Thursday, June 14, 2012

Your Family: Scattered or Gathered?

 "There is nothing I now desire to live for, but to do some small service to my children, that, as I have brought 'em into the world, so that it might please God to make me (though unworthy) an instrument of doing good to their souls." ~ Susanna Wesley

"No one can, without renouncing the world in the most literal sense, observe my method, and there's few (if any) that would entirely devote above twenty years of the prime of life in hope to save the souls of their children (which they think may be saved without so much ado); for that was my principal intention...." ~ Susanna Wesley

Our time as parents is fleeting, and the short time we do have is easily diminished by outside influences.  When you look back on your life as a parent, will you be able to say (though unworthy and imperfect) that you renounced the world and devoted your life and made much ado about the raising of your children?

These words from Susanna Wesley are almost a relief to me.  They tell me I can slow down and raise my children because it is an important job that no one else can do as well (since they are the children God gave to me).

We can tend to live as if everyone outside our family is more important.  Church activities, ministries, neighbors, homeschool functions, co-ops, field trips, classes, sports ~ how many, many things vie for our time!  And too many of them will take away that quiet growing time our children need.  Too much noise drowns out our voice as a parent.

After the birth of our fourth child, my role in church volunteering was almost nil, and I felt I needed to do something as a volunteer.  I decided to help provide individually wrapped desserts for a group of 75 people every week.  To my thinking, it would be simple and I could do it from home with my kids running around.  (Some of you may be laughing at my ignorance.)  It ended up taking our Thursday and some of Friday to complete and deliver these desserts.  My mood was stressful and the kids were mostly ignored and shooed out of the way.  Homeschooling did not get done.  I happened to find out that there were others who wanted to and could do the job, and I gladly bid adieu to that project.  Making an occasional meal for a sick family has turned out to be much more do-able.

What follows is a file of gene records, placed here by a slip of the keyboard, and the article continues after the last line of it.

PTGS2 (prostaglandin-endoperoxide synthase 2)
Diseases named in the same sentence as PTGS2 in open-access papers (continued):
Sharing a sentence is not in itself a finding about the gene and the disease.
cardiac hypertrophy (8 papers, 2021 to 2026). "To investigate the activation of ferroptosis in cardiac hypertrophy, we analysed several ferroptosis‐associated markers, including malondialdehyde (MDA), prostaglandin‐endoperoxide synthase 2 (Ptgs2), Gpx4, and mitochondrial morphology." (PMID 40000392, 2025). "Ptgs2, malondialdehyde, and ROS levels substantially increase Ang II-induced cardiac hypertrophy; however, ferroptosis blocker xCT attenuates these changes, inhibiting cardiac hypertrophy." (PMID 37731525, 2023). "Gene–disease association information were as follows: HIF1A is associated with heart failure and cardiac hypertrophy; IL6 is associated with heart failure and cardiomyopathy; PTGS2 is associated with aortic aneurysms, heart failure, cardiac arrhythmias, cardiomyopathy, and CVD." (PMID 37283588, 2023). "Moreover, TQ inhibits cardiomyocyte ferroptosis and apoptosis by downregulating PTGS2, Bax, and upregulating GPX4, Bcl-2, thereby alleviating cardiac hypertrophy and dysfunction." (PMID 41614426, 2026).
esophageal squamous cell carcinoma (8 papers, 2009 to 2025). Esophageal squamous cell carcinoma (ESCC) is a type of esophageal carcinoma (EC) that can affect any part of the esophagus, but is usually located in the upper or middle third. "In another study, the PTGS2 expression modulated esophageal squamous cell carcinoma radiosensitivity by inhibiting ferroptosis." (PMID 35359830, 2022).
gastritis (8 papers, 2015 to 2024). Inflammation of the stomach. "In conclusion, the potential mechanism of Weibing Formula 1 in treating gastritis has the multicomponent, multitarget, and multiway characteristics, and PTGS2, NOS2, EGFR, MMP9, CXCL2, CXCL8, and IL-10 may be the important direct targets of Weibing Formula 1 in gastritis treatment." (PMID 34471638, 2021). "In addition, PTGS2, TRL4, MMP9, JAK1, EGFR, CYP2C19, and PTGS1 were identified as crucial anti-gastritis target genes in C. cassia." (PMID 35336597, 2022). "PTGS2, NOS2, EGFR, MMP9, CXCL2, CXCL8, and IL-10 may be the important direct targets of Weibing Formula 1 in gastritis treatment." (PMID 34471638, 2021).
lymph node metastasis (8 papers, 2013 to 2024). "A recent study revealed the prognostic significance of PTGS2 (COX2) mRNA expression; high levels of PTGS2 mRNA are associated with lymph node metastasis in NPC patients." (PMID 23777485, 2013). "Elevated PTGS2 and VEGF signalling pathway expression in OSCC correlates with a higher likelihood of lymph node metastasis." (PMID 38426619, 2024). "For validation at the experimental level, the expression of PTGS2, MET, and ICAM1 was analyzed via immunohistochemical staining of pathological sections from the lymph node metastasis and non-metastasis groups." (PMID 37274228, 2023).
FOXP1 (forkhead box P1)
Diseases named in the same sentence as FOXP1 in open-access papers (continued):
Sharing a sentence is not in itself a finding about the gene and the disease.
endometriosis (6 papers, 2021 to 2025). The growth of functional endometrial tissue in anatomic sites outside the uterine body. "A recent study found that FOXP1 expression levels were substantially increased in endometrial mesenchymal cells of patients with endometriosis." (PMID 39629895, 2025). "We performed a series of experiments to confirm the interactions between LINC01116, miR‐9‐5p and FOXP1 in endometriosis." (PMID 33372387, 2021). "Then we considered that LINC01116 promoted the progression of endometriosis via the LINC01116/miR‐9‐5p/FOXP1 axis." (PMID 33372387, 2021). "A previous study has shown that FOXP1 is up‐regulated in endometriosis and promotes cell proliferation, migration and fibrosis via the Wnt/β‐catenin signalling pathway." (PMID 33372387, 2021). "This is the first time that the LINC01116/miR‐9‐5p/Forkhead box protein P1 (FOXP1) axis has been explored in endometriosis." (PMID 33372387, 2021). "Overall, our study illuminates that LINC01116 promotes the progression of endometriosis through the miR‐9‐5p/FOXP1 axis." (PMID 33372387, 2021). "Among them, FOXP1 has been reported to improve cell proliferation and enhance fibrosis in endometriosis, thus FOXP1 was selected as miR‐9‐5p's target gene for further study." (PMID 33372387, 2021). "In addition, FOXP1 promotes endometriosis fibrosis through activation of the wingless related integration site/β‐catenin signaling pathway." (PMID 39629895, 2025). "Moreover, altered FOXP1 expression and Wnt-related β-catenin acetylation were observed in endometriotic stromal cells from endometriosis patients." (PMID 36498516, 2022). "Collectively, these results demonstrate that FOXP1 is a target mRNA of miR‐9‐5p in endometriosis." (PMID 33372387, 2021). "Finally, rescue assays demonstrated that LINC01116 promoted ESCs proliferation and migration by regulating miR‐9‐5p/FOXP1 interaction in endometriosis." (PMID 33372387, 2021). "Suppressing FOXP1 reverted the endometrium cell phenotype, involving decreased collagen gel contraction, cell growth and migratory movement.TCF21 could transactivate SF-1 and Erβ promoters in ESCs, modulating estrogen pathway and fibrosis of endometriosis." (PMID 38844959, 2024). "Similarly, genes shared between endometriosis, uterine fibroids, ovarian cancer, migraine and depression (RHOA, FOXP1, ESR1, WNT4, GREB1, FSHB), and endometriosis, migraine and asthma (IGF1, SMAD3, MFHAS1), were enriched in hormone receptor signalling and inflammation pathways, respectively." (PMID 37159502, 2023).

All that to say, "Too much busyness is not good for the family or the children!"  Even busyness with good things.  Our culture tends to live in routine panic with constant pressures to join this or that activity (it might be good ~ but everyone is too tired to tell), buy this product to improve your life (does not improve ~ provides clutter instead), read this book to gain the secret to.... (adds to the already overwhelming information out there and causes confusion), add another new hobby (provides some fulfillment but may have been better at a different season of your life).

There are some great ways to keep the family together and provide guidance and influence to your children while they will still listen:

~Do family sports or classes.  I heard of a family who does Tae Kwon Do together.  Another acquaintance started a sports activity for families in which the dads provide the instruction and play the sport with the children of all ages.  I'm investigating taking family pottery classes.   
~Attend church services or a Sunday School class together once a month.   
~Do service projects together. 
~Plan family devotions. 
          ~Depending on your job or ministry, take a child or two along with you sometimes.
~Stay home!  Relaxed unplanned time is great for building your child's imagination and personal initiative.

This season of life will not last forever.  Your children need time with you now even more than they need to learn how to play soccer along with the 10 other things planned for the week.  Grab all the moments you can and gather the family together.


  1. Hi, I followed the TLC Blog Tour to your blog here and enjoyed reading this post today. I also used CM principles in our home education and I am delighted to find another 'kindred spirit' who also champions lots of time at home. I like how you said it inspires initiative, and I have to agree, I have found the same to be true over at our house.

    I look forward to returning to read more of your posts. Have a great day!


    1. Nice to meet you, Eve! I'll be reading your review now that mine is posted. I didn't want to be influenced by all you great reviewers and go back and change something. :-)

  2. I so agree with your last suggestion. I learnt early in my parenting that, although my daughter loved her ballet and swimming classes, her happiest days were when we stayed at home. When my other children were born, it made sense to weigh up every extra-mural activity and outing to prevent burnout, rush and stress.

    1. It's good to hear it from others! There are so many activities pushed at a family, that my resolve starts to weaken. :-)

  3. This has been a hard road for me to follow but now I see the fruits. We have always tried to keep our family close and allow time to just "be" together. We encourage them to be friends and a support to each other. Most of the time we volunteer together so it is an extension of our family time and not something that isolates us one from another.

    Now that my children are older, they make time for me. :)

    1. There's always that, Barb! Them making time for us when they grow up. Hard to imagine right now. :-)